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Exit South Sudan, Canadians told

Feds issue warning as fatal violence continues in nation

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OTTAWA -- The federal government is advising Canadians in South Sudan to leave immediately amid violence that has killed hundreds of people.

Foreign Affairs issued an advisory Saturday evening saying Canadians in the African country should leave and is advising Canadians not to travel there.

"You are urged to leave now by commercial means, as it may become increasingly difficult to do so if the situation deteriorates further," an advisory on the Foreign Affairs website says.

"The Juba (South Sudan capital) airport is open, and tickets for commercial flights are available."

Federal government sources say about 100 Canadians are registered with the government as being in the African country.

South Sudan officials blame ethnic tensions for the violence that started last weekend and world leaders are concerned it could ignite a full-blown civil war.

The south fought a decades-long war with Sudan before a 2005 peace deal resulted in a 2011 referendum that saw South Sudan break away from the north, taking most of the region's oil wealth with it.

U.S. President Barack Obama warned Saturday that using military force to gain power in South Sudan could cost the country international support.

Obama was reacting to reports that four U.S. service members were wounded when South Sudanese militias fired on three U.S. military aircraft on a mission to evacuate American citizens. He encouraged talks to help end the violence in South Sudan.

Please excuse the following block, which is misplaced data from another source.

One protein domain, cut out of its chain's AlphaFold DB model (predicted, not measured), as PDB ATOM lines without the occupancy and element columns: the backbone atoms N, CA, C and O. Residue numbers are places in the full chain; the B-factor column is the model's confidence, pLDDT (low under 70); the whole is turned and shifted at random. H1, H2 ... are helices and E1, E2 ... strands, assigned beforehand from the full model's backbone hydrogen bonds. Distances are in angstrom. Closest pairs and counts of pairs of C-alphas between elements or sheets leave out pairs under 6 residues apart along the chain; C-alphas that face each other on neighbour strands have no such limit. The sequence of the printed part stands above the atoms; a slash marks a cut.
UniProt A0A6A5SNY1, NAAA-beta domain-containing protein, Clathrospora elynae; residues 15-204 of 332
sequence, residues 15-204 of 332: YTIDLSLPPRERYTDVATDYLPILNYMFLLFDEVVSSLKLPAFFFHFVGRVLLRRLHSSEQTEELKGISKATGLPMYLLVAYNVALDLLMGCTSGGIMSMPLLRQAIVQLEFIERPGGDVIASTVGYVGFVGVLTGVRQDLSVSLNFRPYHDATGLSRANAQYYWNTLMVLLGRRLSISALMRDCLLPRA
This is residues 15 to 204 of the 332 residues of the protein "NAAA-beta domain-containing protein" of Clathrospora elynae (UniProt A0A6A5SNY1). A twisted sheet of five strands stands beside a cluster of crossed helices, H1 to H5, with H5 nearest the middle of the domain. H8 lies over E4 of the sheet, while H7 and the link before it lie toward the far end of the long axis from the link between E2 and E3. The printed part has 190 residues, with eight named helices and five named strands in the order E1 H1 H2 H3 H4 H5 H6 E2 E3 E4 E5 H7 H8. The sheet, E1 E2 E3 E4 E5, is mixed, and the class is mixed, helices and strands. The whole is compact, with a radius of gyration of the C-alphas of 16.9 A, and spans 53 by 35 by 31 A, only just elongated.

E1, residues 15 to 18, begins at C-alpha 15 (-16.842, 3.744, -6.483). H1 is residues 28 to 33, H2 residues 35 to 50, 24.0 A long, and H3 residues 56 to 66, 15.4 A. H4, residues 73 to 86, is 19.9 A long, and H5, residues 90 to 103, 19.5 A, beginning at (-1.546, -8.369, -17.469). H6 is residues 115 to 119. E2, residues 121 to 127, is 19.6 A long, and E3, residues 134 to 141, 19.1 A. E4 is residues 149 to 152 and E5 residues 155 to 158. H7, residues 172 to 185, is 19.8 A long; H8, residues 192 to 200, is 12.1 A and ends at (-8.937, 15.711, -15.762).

"Any effort to seize power through the use of military force will result in the end of longstanding support from the United States and the international community," the president said, according to White House officials.

South Sudan is spiralling dangerously toward civil war, with the army losing its grip on key regions, as the military splits and defectors seize control of key areas.

White House officials said Obama directed his aides to make it clear the United States will continue to encourage the resolution of differences in South Sudan through dialogue and emphasized his belief the conflict "can only be resolved peacefully through negotiations."

Obama, who has just begun a two-week vacation with his family in Hawaii, was updated on South Sudan during a call Saturday morning with national security adviser Susan Rice, deputy national security advisers Tony Blinken and Ben Rhodes, and Grant Harris, senior director for African affairs.

The U.S. planes had been headed to Bor, north of Juba, the capital. Juba is the main town in the eastern state of Jonglei, which is under the control of a rebel military faction associated with sacked vice-president Riek Machar. Fighting has been intense in the region as South Sudan's army struggles to take back the town.

The UN Security Council on Friday said the weeklong violence could affect neighbouring countries and the entire region.

Rick Roth, a spokesman for Foreign Affairs Minister John Baird, says Canada is deeply concerned about the violence.

"Canada calls for an immediate stop to the fighting in South Sudan and expresses its strong support for the efforts of the UN mission and the African Union to help the parties resolve the current conflict through dialogue," Roth said in an email.

The U.S. Embassy in Juba tweeted Saturday that 450 Americans and other foreigners have been evacuated in recent days.

"We will continue to monitor the situation on the ground in order to assess future possibilities for (evacuation) flights from South Sudan," the embassy said.

-- The Canadian Press, Los Angeles Times

Republished from the Winnipeg Free Press print edition December 22, 2013 A6

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